On Ted

By , 27 August, 2009, 3 Comments

Ted Kennedy was hardly my favorite politician. I have always looked askance at the politics of personality epitomized by the Kennedy clan and now, also, by the Obamas. I usually roll my eyes with indifference over sex scandals. I am unswayed by electoral pitches based on personal morality or emotional connection. Most of the Kennedy obits have emphasized–as his positive qualities–his oratory and his personal loyalty; and–as his failings–alcoholism and violence. Some write-ups have been eloquent, some banal, but to me, they felt irrelevant.

What I did respect about Ted Kennedy was his effectiveness. He was a legislative machine who pushed far-liberal bills through an increasingly polarized Senate. He didn’t do this by the rhetorical flourish of ‘post-partisanship’ or by watering down actual policies to achieve middle-of-the-road results. He did it by old-fashioned negotiation.

He took single liberal proposals and found single senators who might be persuaded by those proposals on their policy merits. Then he brought them into long sessions and working-groups devoted to hammering out details with relevant stakeholders. Those sessions, well below the subcommittee level, devoted specifically to an individual piece of policy, were so specific that the liberalism or conservatism of the legislators in the room would become irrelevant.

A liberal bill would evolve in those sessions, and might wind up with a few conservative co-sponsors, but it didn’t evolve ‘towards the right’ to get them, because these sessions were at such a deep level of wonkishness that broad terms like ‘liberal’ and ‘conservative’ did not apply. A Republican senator might be involved deeply in Kennedy-led negotiations for an education bill, and never even be invited to Kennedy-led negotiations for a labor bill. Working with Kennedy on education, in other words, wouldn’t have the impact of giving that senator a centrist label, though it might have the impact of earning him a favor from Kennedy later on. In other words, Kennedy’s procedure was deep on policy and on backroom politics, but on the frontroom horse race radar that the rest of us monitor, it was politically neutral. Ted Kennedy was not the only person who worked this way, but his kind are a dying breed.

In part, that’s because backroom, closed-door, wonkishly detailed sessions don’t fit the era of CSPAN and DailyKos. But there’s another reason: Instead of looking for people on the political borderline who might be persuaded, or for those who might get a bill big press, to pull a Kennedy, you go looking for people who know that issue cold. Kennedy-bills are the work of institutionalized experts. Orchestrating them requires a belief in the institution of the Senate, in the value of expertise, and in the institutions of government that Senate policy can set up.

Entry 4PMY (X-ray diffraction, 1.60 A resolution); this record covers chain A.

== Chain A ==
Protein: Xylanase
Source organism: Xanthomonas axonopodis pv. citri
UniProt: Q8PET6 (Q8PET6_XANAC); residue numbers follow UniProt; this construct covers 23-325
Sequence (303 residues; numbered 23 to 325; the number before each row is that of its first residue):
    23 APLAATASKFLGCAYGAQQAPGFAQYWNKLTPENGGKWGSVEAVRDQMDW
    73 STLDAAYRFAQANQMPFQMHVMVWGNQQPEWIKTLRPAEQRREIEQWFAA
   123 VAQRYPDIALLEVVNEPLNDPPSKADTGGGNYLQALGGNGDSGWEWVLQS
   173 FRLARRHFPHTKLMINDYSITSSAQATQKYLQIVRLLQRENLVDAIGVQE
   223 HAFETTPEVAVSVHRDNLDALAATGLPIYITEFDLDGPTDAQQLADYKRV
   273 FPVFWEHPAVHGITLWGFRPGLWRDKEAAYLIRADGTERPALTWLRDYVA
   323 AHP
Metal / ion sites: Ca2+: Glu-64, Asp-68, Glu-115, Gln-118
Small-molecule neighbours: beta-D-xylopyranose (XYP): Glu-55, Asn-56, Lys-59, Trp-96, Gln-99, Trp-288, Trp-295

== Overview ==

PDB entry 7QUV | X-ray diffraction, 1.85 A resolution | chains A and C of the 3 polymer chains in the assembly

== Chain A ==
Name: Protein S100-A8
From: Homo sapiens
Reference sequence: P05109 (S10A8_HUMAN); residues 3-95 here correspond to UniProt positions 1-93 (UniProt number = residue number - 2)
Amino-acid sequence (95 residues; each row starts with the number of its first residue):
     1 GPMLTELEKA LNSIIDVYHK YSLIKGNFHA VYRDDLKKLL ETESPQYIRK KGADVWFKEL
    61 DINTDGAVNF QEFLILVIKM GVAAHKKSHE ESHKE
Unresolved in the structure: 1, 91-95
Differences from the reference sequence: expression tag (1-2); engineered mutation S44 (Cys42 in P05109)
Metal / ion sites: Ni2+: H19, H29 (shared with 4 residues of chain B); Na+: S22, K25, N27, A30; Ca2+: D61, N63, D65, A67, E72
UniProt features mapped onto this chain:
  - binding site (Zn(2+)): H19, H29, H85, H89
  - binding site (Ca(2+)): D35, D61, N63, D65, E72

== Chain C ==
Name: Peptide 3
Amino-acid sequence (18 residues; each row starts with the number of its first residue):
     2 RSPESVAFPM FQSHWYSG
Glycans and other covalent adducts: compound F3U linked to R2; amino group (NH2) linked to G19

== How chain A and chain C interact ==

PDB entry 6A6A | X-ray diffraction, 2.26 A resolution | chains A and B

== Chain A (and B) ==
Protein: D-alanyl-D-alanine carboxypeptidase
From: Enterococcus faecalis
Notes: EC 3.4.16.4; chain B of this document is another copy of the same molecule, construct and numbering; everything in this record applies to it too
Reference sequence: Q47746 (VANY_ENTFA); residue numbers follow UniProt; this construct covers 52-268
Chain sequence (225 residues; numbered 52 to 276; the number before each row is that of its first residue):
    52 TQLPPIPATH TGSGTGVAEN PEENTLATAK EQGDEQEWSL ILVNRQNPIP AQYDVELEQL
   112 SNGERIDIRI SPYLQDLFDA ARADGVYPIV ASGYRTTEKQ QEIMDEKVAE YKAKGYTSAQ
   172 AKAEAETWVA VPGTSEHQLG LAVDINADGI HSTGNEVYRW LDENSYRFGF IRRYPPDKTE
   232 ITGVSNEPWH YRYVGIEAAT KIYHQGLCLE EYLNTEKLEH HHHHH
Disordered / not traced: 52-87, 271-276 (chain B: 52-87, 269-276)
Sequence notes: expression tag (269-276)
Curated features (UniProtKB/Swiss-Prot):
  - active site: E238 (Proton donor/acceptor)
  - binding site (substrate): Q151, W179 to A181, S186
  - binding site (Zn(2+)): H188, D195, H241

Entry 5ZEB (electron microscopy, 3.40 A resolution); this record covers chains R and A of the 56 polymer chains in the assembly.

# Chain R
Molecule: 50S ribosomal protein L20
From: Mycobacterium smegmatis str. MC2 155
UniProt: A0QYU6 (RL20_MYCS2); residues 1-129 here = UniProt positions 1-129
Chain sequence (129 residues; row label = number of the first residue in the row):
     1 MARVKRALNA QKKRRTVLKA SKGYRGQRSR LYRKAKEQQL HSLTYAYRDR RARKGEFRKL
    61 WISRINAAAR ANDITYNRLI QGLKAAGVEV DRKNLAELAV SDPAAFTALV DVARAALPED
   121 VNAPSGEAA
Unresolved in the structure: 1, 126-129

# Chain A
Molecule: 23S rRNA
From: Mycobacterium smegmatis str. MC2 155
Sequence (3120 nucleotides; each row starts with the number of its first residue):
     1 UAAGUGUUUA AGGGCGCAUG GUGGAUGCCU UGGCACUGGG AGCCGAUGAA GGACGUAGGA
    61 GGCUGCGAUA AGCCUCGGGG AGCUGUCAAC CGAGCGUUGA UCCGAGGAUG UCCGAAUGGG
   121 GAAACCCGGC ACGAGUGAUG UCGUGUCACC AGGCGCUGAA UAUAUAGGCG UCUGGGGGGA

If health care reform, and other liberal goals, are in danger without Kennedy, it is not because we need his booming voice or personal flourish–though those will be missed–it is because we need to work the system and, as I continue to lament, so few believe in the system anymore.

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3 Responses {+}
  • rafigagum

    in other words a perfect PGA member although he never got recruited, not sure if the others didn't ask him into the club

  • The Fast Talker

    Nice work Maha. Do you think Kennedy's death changes the terms of the current debate at all?

  • Preppy McPrepperson

    I do. Because of the personality politics everyone else seems to operate by,the left-liberal wing of the Democratic Party can use his death as a rallying cry to push for whatever is the most liberal of the House bills. I think Kennedy's death marginally improves the hand of that crowd.

    At the same time, I think it weakens the hand of the moderates–Kennedy actually brokered the talks in February and March with insurers that became the moderate Senate bill. (http://www.nytimes.com/2009/02/20/us/politics/20health.html?_r=1&scp;=29&sq;=kennedy&st;=nyt) His name was never personally associated with that legislation, and it was the product of the thankless workhorse process I've outlined in this post where there is no public credit for your involvement. I'm not sure there's anyone else from that group who can push that kind of process forwards; and I know that group can't make a public personality appeal for their proposal.

    However, because I think the left-liberal wing of the Democratic party is still a minority of the Senate overall, I think they won't have the votes and we'll end up with some mush in the middle of both bills that fails to achieve either group's goals.

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